Rising from depression, here is how Nishtha Dudeja became the first Indian Miss Deaf Asia

Born with profound hearing loss, Nishtha never let disability–or societal pressure and mental health challenges–come in the way of doing what she wants.
Nishtha Dudeja
In Nishtha Dudeja’s feats, there is one BIG lesson: You are stronger than you think. Image courtesy: Nishtha Dudeja
Sonakshi Kohli Updated: 4 Mar 2020, 11:10 am IST
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It all began in February of 2018 when Nishtha Dudeja, a 23-year old Punjabi girl from Ghaziabad, Uttar Pradesh made her presence felt in the glamour industry by bagging the title of Miss Deaf India 2018 at the beauty-cum-fashion pageant held in Jaipur. 

Born with a profound hearing loss (100% deafness), this woman of courage, later went on to bag the coveted title of Miss Deaf Asia 2018 at the 18th edition of Miss and Mister Deaf World held in Prague–thereby becoming the first Indian to bag a title at the contest since its inception in 2001.

The seeds of this success were sown back in the August of 2016
When life throws lemons at you, make a lemonade. At least that’s what Nishtha did. 

“I am a commerce graduate and had no idea about the beauty pageant until 2016. I was happy with my tennis career. But, in August, 2016 when I got severe jaw pain, my doctor advised me to stop playing the game,” Nishtha recalls.

An international tennis player who had represented India at the world stage three times, the proclamation that she must stop playing the sport altogether was quite shocking for Nishtha. 

“Since my tennis career was over at that time, I thought I had nothing to lose. Suddenly, I felt like it was time to start something new and trust the magic of new beginnings,” she says.

Nishtha Dudeja

“My friend’s friend had recently become Miss Blind, India and I thought if there is a Miss Blind India Pageant, then there must be a Miss Deaf India as well. I then searched on the Internet and figured that I was right,” she adds.

And then, the parental-discretion struggle ensued…
“When I told my parents about participating in the Miss Deaf India pageant, they were quite sceptical about it as no one in our family is in this industry,” Nishtha says. 

“But once I told them about the experiences I would gain from participating in the contest, they supported me whole-heartedly,” she adds.

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The path ahead wasn’t an easy one either
Just like us, Nishtha too had moments of self-doubt. From not getting a sponsor at any stage of the contest and bearing all the outfit, tickets, training, and grooming costs herself to facing difficulties during the pageant because of her lack of fluency in sign language—the title sure as hell didn’t come to her easily.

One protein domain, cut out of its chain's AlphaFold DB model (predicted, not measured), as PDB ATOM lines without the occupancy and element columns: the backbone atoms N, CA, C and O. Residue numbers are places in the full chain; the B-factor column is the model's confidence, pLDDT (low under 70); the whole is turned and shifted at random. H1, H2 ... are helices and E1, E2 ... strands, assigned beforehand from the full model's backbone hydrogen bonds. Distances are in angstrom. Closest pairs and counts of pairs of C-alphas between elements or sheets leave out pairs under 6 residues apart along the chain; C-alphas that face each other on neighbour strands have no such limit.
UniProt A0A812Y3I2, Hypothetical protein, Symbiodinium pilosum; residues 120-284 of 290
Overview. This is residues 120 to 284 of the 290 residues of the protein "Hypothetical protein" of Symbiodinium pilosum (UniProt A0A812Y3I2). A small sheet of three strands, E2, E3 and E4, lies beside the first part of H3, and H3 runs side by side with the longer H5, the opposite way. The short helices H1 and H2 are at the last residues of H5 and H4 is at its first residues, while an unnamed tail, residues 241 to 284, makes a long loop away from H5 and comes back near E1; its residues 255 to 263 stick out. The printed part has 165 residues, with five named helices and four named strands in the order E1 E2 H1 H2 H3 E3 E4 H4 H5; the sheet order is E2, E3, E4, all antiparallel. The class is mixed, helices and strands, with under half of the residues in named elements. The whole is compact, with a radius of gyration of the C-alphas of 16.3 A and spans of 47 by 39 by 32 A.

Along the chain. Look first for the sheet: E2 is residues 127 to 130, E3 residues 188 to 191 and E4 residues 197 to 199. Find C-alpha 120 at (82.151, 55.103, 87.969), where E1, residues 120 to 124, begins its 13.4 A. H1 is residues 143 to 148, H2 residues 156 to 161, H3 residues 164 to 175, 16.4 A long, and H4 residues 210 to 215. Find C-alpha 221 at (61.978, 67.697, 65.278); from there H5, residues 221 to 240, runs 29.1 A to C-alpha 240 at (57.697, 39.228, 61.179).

The differences in the ramp-walk style and choreography at the international pageant from what she had learnt in her training only added to the self-doubt.

“I was beginning to doubt myself. But, my parents came to my rescue and reminded me that no matter what the result might be, I was going to learn a lot. So, I bounced back. Overcoming this fear and doubt was a great feeling,” she quips.

Nishtha Dudeja

Perhaps, her childhood experiences gave her the strength as well
“My childhood was imperfectly perfect. My parents encouraged me to interact with kids at school and taught me that the only difference between me and them was that I used a hearing aid,” she reminisces.

Her parents also mentally prepared her to ignore those who made fun of her and encouraged her to fight the bullies, who crossed the line.

She says: “Communication was a problem since sometimes I could not understand what others were saying, but having fun is all that mattered to me at the time.”

“I was a teenager when I started playing tennis professionally, so the changes in my hormones during puberty along with the pressure from society and my parents threw me into depression. Because I just did not know how to cope with it all,” she explains. 

“I gradually learnt how to handle the pressure, how not to care about what other people think of me, how to cope with depression, how to control the panic attacks, how to recover from suicidal thoughts, and how to be hopeful. I learnt so much about life during this period,” Nishtha says, with a sigh of relief. 

Nishtha Dudeja

In Nishtha’s strengths is a lesson for all of us
Apart from the fact that her journey teaches us to dwell on our strengths without letting our weaknesses set us back, there’s something that Nishtha wants to say to those, who are differently-abled. 

“Don’t ask for sympathy or beg people for help using your disability as an excuse.” 

All you need to do is to gain confidence and show the world what you’re made of just like she did. 

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